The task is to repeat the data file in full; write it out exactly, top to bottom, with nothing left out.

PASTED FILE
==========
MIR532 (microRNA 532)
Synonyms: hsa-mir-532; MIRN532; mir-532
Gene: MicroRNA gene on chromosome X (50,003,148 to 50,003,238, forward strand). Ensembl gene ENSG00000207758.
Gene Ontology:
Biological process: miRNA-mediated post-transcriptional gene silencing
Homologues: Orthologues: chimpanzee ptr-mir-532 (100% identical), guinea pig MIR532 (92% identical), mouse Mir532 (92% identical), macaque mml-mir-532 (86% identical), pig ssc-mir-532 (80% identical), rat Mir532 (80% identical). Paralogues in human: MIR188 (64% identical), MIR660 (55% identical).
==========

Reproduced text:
MIR532 (microRNA 532)
Synonyms: hsa-mir-532; MIRN532; mir-532
Gene: MicroRNA gene on chromosome X (50,003,148 to 50,003,238, forward strand). Ensembl gene ENSG00000207758.
Gene Ontology:
Biological process: miRNA-mediated post-transcriptional gene silencing
Homologues: Orthologues: chimpanzee ptr-mir-532 (100% identical), guinea pig MIR532 (92% identical), mouse Mir532 (92% identical), macaque mml-mir-532 (86% identical), pig ssc-mir-532 (80% identical), rat Mir532 (80% identical). Paralogues in human: MIR188 (64% identical), MIR660 (55% identical).